Multiple myeloma occurs when a specialized white cell, known as a plasma cell, becomes malignant.
Like all blood cells, plasma cells are produced in the bone marrow. Plasma cells produce proteins that help protect the body from infection. After one or more of these cells becomes malignant , they multiply rapidly.
These abnormal cells produce very large amounts of proteins that do not work as well as normal proteins.. They may also crowd out normal cells.
Some of the cancerous plasma cells will leave the bone marrow and enter the bloodstream. From there they may enter bones and destroy them. The disease usually takes many years to develop.
A person with multiple myeloma may not have any symptoms early in the disease. Some individuals do notice problems, including: pain, which occurs when the bones are affected. The bones may be so weak that they break easily.frequent infections, which may cause illness for some time before the cancer is diagnosedfatigue, caused by too much protein or calciumin the body
There is no known cause of multiple myeloma.
There is no known way to prevent multiple myeloma.
A person who has symptoms of multiple myeloma will have a number of tests done, including: a complete blood count, or CBC, to detect a low red blood cell count called anemiaa blood test called total protein, which will show elevated levels of protein in the blooda blood test known as serum protein electrophoresis, which will reveal an abnormal amount of some of the body's proteins. Too much protein in the blood may cause kidney damage.a blood test to measure the amount of calcium in the bloodstream. Calcium is released into the bloodstream as the myeloma spreads to the bones.a urine electrophoresis test, which may show abnormal proteins in the urinex-rays of the bones, which may show weakened areas caused by the cancerous plasma cells. The bones can be so weakened that there may be breaks even if there has been no injury.a bone marrow biopsy, to see how much the marrow is affected
Multiple myeloma is a slow-growing cancer that may take many years to cause problems. However, it may eventually cause severe kidney damage if it is not treated. The disease can be controlled for some time but not cured. If it is not controlled, it can be fatal.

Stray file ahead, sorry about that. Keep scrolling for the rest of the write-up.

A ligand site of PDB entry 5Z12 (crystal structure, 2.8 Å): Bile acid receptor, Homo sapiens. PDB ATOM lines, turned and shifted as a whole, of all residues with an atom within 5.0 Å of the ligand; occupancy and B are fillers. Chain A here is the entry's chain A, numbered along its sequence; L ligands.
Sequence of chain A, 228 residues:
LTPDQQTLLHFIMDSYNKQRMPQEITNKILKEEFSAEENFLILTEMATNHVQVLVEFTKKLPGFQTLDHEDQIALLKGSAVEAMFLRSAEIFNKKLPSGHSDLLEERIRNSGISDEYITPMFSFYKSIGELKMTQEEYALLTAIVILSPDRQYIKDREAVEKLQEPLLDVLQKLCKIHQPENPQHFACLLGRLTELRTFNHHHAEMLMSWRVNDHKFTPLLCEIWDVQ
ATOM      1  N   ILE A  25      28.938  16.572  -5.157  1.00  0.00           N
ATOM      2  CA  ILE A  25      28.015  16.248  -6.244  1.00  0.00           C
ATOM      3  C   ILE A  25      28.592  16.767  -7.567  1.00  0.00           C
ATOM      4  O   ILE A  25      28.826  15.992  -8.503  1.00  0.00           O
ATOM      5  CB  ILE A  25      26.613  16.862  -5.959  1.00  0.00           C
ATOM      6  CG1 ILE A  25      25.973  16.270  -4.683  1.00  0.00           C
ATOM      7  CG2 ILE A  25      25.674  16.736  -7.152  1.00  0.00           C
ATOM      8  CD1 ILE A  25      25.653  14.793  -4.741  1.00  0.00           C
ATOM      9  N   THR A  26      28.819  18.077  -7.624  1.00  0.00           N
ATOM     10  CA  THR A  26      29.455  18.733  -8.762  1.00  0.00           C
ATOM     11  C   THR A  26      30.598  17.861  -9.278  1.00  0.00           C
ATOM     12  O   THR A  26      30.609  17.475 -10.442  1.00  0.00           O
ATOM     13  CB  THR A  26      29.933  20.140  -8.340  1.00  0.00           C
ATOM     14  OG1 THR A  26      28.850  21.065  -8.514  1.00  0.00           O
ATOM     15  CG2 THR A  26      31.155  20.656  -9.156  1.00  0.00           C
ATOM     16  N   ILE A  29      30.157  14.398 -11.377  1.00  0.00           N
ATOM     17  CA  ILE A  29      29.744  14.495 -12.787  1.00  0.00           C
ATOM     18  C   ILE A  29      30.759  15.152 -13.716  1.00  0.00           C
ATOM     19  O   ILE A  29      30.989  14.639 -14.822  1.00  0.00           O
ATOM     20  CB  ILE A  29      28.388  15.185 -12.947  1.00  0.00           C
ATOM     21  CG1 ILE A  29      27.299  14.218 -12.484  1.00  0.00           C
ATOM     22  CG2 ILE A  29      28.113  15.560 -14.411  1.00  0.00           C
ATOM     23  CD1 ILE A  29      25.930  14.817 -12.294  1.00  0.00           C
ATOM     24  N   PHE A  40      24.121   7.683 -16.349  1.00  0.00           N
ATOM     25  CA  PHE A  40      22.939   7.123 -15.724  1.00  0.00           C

There are no risks to others from this disease. It cannot be spread from person to person.
Treatment is designed to control the cancer and treat the symptoms. Chemotherapy involves a combination of medications given by mouth or through the veins. These medications may control the disease for many years. Steroids are sometimes added to chemotherapy to make it more effective.
Radiation therapy aimed at a section of bone to which cancer has spread can reduce pain at that location and possibly prevent the bone from breaking.
Surgery to stabilize the bone may be required if the bone has broken.
Plasmapheresis is a procedure that removes a large amount of abnormal protein from the blood, thus reducing damage to the kidneys A special medication called pamidronate (Aredia), can be given to reduce excess calcium in the blood. This will also strengthen the bones.
Specific side effects of chemotherapy depend on the medication selected. Mild nausea is the most common symptom, and fortunately is easily controlled. Temporary hair loss, known as alopecia, may occur.
Intensive chemotherapy may have moderate to severe side effects that require more supportive care. Radiation treatment for this cancer is designed to offer relief from pain. It is generally well tolerated.
The person will be followed closely after treatment. Treatment may be repeated after the person recovers from the side effects. Problems such as weakened bones will be treated as they occur.
Total protein blood tests, serum protein electrophoreses, and kidney function tests will be done regularly. Complete blood counts (CBCs) will be done to measure the number of white cells and red cells. All of these tests monitor the effects of chemotherapy and the course of the disease. Bone marrow biopsies may be needed periodically.
Salmon, S.&Cassady, J.R (1999). Plasma Cell Neoplasms in Cancer: Principles and Practice of Oncology. 5th Edition DeVita, V.T. (ed). J.B. Lippincott:Phildephia. Pp.2344-2387.